What can go wrong here? A scarcity of cells were collected with inconclusive results, inadequate supply of trained people to operate the volume of work, too few analyzers (equipment) with operating capacity to perform the volume of work, not enough testing reagents, no PPE for laboratory staff, too few lab testing sites made available for testing (this is normally assessed by the Ministry of Health in conjunction with Public Health).
Public Health, ordering physicians or others receive test results to take action.
This is tricky. Most labs, if not all, send lab results electronically to the ordering clinician.
What can go wrong here? If there is no electronic connection between the lab and the ordering clinician or public health, there is a requirement to fax, phone, or mail results that takes time.
If specimens are collected, via point of care, there is not the same rigour and protocols to collect patient information, test results and distribute the results to those that need it (public health and clinicians). This is the biggest logistical barrier to receiving laboratory results as very few to no labs are electronically connected to public health or to national registries.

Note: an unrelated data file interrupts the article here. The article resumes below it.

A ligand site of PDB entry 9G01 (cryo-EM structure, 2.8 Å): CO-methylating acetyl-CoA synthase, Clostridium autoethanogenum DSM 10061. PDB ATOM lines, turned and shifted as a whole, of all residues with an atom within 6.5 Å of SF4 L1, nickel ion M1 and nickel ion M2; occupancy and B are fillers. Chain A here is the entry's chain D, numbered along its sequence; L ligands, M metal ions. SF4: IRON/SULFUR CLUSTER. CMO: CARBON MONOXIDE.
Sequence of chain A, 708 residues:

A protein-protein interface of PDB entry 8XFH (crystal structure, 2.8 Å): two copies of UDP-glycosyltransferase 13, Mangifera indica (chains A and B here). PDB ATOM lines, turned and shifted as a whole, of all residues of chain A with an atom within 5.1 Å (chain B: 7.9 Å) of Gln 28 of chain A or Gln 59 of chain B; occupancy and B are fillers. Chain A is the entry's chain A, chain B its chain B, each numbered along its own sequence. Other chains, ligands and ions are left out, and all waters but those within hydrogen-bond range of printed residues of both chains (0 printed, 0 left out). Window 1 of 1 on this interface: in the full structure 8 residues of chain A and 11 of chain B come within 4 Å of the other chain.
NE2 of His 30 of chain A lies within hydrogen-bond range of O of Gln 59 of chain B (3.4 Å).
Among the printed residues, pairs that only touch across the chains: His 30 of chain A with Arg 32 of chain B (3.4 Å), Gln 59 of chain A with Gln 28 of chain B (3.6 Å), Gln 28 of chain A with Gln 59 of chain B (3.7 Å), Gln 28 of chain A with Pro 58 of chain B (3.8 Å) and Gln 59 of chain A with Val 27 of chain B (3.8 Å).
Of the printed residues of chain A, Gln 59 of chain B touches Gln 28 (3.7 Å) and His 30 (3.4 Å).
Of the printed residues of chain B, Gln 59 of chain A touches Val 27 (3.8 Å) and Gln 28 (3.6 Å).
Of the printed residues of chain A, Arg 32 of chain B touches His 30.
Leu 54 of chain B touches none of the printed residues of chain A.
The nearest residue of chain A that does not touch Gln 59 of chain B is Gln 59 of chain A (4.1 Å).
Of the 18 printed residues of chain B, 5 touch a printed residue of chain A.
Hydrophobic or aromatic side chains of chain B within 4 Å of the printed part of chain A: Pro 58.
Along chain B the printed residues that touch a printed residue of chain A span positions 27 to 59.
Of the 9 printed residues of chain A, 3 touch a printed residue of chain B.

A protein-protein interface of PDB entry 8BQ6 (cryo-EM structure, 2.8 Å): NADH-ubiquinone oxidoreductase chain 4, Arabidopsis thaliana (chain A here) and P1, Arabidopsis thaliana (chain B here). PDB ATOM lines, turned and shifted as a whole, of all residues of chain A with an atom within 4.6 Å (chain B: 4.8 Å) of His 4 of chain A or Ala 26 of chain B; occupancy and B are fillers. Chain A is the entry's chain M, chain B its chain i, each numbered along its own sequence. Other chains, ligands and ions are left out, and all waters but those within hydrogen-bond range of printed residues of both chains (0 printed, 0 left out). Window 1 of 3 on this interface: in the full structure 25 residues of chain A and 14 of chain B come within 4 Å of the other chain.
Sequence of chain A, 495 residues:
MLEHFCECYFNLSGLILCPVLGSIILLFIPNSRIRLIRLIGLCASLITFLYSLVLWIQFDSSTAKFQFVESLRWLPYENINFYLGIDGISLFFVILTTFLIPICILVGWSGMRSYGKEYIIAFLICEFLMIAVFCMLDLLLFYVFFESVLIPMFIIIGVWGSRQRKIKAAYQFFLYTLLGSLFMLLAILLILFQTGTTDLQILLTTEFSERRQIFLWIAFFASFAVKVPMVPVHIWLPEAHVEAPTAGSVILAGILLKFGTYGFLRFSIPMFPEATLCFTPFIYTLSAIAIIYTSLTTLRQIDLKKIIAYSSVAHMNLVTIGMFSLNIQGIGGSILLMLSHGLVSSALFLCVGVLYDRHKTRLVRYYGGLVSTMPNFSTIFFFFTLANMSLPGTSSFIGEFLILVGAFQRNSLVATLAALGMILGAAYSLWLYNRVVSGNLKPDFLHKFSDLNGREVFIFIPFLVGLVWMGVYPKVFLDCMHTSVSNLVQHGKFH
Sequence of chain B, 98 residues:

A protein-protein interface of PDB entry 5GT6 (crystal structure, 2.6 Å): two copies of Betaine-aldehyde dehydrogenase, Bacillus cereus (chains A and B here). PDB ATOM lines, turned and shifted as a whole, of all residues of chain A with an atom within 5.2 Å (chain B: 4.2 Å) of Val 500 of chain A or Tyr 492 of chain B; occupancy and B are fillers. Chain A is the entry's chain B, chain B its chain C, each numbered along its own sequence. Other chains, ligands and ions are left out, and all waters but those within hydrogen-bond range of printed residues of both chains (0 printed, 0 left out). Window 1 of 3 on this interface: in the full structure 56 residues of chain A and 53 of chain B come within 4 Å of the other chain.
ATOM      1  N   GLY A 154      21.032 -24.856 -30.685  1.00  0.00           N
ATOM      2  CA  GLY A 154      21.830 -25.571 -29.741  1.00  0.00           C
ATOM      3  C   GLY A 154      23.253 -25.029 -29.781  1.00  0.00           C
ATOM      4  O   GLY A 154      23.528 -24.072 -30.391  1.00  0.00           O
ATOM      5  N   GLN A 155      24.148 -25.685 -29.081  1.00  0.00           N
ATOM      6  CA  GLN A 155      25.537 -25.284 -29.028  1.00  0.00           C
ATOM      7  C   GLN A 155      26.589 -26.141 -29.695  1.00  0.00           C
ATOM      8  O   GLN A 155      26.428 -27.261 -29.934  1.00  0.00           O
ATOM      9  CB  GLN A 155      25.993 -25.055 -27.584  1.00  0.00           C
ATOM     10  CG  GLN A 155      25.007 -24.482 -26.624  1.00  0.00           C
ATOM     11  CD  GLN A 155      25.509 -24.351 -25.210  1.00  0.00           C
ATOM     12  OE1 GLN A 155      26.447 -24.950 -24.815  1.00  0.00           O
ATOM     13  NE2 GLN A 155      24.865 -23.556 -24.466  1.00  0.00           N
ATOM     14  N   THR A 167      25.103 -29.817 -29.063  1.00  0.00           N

The contribution of laboratory testing to Diagnosis, Treatment, Monitoring and Surveillance
Diagnostics is a critical and important part of disease management. The patient care or clinical skill required to identify the problem and the care needed is also important. Identifying the COVID-19 virus includes patient presentation, temperature taking, chest Xray, oxygenation level and a positive Covid RT-PCR test.
To quantify the spread, tracking of a patient’s interactions is required (also called contact tracing). This can be achieved in real time using telecommunications and “tracking apps” on cell phones; otherwise this is a significantly manual and slow process requiring the patient to recall whereabouts and interactions for up to 14 days.
To treat a positive COVID-19 patient requires isolation, oxygen, drugs and treatment protocols.